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By Erik Gudris | Monday, November 9, 2015

Venus Williams

Venus Williams, by ending her season back in the top 10, finished up one of the biggest stories of 2015.

Photo Credit: Corleve

Venus Williams finished her 2015 season on a high note by winning the year-end event in Zhuhai. She also now finds herself back in the top 10 for the first time in nearly five years. And while her little sister, Serena Williams, certainly dominated the WTA tour and headlines throughout 2015, it's hard not to pick the older Williams comeback as one of the biggest stories of the year.

WTA: Venus Wins Zhuhai and Returns to Top 10

Williams' return to the top 10 is compelling because so many never thought she would ever get there again. Her well-documented struggle with an autoimmune disorder often saw her lose multiple times in the early rounds of events over the years. After a first round loss in 2013 to Urszula Radwanska at Roland Garros, a reporter asked Williams if that was her last match. She tersely replied, "If it's the last match, I'll let you know."

Many who followed the sport openly begged for Williams to walk away from the game back then claiming that she was damaging her legacy with so many defeats. But Williams never saw it that way. Sure, she had achieved a lot in her stellar career and certainly could have been content with that. But the seven-time major champion kept on playing. Simply because she could and with the belief that she had plenty left to achieve, including perhaps winning another major title.

That determination not to quit finally paid off this year.

Williams started the year winning Auckland. She then reached the Australian Open quarterfinals for the first time since 2010 She faced her sister twice at the majors, in the fourth round of Wimbledon and then a memorable three set losing battle at the US Open. Plenty feel that if Venus had somehow avoided her sister in the draw, the level of tennis she was playing in New York just might have taken her all the way.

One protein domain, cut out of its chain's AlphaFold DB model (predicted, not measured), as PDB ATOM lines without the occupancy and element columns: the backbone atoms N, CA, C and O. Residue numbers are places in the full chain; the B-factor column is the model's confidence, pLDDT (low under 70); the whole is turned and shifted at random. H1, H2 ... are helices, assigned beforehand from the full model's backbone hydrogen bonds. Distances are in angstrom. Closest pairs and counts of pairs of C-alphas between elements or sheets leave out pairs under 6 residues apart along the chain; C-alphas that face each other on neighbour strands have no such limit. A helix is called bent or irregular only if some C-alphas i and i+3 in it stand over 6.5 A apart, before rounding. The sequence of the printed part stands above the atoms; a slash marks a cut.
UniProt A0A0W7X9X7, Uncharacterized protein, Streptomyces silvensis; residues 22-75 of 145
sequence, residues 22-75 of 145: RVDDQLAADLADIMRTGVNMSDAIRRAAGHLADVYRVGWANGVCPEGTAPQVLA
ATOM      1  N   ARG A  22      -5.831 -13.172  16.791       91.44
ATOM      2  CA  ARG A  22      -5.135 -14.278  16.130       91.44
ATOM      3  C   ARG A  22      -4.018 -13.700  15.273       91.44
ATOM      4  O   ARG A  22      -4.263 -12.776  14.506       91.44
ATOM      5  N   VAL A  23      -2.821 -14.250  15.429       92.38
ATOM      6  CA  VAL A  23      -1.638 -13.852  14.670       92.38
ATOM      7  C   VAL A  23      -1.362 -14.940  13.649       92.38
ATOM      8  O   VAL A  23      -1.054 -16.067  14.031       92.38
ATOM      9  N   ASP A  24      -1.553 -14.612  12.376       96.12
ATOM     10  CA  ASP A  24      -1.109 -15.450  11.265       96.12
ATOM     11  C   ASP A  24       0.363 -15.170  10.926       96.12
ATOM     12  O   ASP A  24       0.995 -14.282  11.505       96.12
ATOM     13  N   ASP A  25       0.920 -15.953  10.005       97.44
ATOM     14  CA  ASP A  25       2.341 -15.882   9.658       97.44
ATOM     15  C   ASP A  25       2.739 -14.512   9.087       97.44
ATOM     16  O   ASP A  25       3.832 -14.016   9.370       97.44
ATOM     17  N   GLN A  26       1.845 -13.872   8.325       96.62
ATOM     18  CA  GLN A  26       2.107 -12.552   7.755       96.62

But, it was a trip back across the Pacific Ocean, specifically to China, where Williams made her real move. In claiming the Wuhan title, she won her biggest event in five years. Though she barely missed the cut for the Singapore WTA Finals event, Williams made the most of the inaugural year-end event in Zhuhai by winning the title and propelling herself back into the top 10.

In Zhuhai, Williams said this when asked why she kept going through all the difficult years.

The word "legacy" has been used quite a lot this season. And especially for the younger Williams as she attempted to achieve the rarest accomplishment in the sport. But for the now 35-year-old Venus Williams, her own legacy is still being defined on her own terms. Like pioneers before her in Billie Jean King and Martina Navratilova, Venus continues to break new records while not letting age or expectations slow her down. Next year she has even more records and possible new goals to achieve. Those include a possible return to the Indian Wells event and another trip to the Olympics where she has tasted gold medal success many times.

"It's a great thing to be top 10 now with the level of the game, but I'm still very hungry. I'm ready for more," Williams said. "I've had so many experiences in tennis that I still expect a lot from myself. So I'm very happy to be moving forward, but I also want to continue, and not stop here."

For Venus, her perseverance and willingness to keep playing, through the losses and the victories, prove again that success on the court is often what we say it is, no matter what the final score of a match reads. If the sport is indeed one for a lifetime, then it's very clear that 2015 is just another chapter on that journey for Venus, one that we, as tennis fans, are lucky enough to continue sharing with her.


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